MINNEAPOLIS - If you get hurt and need to go to the hospital, you call an ambulance, right?
Now, more people are picking another option - one that could put themselves and their drivers at risk.
"It's very interesting," said Tim Paradis, a part-time Lyft driver in the Twin Cities.
He says he's noticed some sick passengers are choosing to call Lyft or Uber instead of an ambulance.
"Last fall I picked up a gentleman who was in the military who had a back injury and brought him on a Saturday to the emergency room. I wanted to get this guy to help," said Paradis.
And it's not just happening in the Twin Cities. According to a report by Buzzfeed, Uber and Lyft drivers across the country are seeing this trend, too, with passengers suffering from serious illnesses and needing immediate medical attention.
A study in that same report found that after Uber and Lyft entered new markets, the rates of ambulance rides typically went down, as people opted for the cheaper ride.
"When you think about the cost of an ambulance, $600 to $1,000, that's enough to find a good portion of the public in serious debt," said Chris Roberts with the U of M's law school.
Roberts says that cheaper option for passengers could put drivers at risk, facing serious legal liability.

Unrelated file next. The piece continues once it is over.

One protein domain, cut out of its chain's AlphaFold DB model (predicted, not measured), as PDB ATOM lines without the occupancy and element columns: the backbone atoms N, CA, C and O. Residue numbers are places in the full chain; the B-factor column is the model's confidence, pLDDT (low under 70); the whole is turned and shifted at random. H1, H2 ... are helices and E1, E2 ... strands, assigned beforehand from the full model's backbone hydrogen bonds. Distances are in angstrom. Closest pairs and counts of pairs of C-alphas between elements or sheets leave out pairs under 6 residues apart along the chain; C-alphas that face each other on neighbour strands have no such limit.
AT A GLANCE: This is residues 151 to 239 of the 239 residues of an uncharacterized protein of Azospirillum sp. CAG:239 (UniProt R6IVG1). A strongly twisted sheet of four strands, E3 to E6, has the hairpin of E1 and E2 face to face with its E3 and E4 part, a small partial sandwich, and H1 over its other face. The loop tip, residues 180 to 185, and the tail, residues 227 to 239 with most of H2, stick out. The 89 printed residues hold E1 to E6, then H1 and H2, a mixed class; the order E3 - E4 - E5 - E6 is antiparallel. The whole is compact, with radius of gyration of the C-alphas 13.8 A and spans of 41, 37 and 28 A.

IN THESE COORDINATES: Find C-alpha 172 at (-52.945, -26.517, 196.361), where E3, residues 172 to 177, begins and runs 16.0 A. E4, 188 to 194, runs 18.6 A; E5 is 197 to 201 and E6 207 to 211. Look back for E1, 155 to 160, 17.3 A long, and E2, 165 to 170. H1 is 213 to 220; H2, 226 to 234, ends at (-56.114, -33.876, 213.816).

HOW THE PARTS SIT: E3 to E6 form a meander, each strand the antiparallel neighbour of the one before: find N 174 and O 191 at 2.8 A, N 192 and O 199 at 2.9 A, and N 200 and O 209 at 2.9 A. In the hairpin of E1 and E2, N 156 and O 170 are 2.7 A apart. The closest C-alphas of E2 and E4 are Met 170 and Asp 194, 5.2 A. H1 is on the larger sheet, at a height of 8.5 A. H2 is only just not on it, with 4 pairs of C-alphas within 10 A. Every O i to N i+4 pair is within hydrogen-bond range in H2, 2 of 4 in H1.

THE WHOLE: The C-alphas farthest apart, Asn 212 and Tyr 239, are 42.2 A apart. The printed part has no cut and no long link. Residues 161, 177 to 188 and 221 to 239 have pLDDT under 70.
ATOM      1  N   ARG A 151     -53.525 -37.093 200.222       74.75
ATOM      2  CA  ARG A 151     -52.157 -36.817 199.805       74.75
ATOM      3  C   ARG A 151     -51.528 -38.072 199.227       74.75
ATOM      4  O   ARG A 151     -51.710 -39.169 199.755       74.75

“If there is somebody who is suffering grave bodily harm and the driver willingly, knowingly offers them help, there are a set of duties that accrue in which you cannot leave someone in a worse condition than which you found them," said Roberts.
The situation can leave drivers stuck, if they accept the passenger - they could face legal responsibility for them.
Decline the ride, and there's the chance for their rating to go down.
As a driver, Paradis says, he doesn't mind picking up a sick passenger who needs the ER.
"It's just easier, you can have the ride when you want it, you don't have to wait for several people to come into the house. You just walk out, get in and go," said Paradis.
But says he'll call 911 if he feels it's necessary.
Even though Uber and Lyft are not designed to be used as ambulance alternatives, the ride-hailing companies are teaming up with health care providers, allowing doctors to provide rides for patients to get to medical appointments.
On Thursday, Uber announced the launch of Uber Health, where doctors, at a hospital's expense, can order Uber pick-up or drop-off rides.
According to SCI Solutions, missed appointments cost health care providers $150 billion a year with no-show rates as high as 30 percent.
Uber Health has been in testing since July with around 100 physicians and hospitals.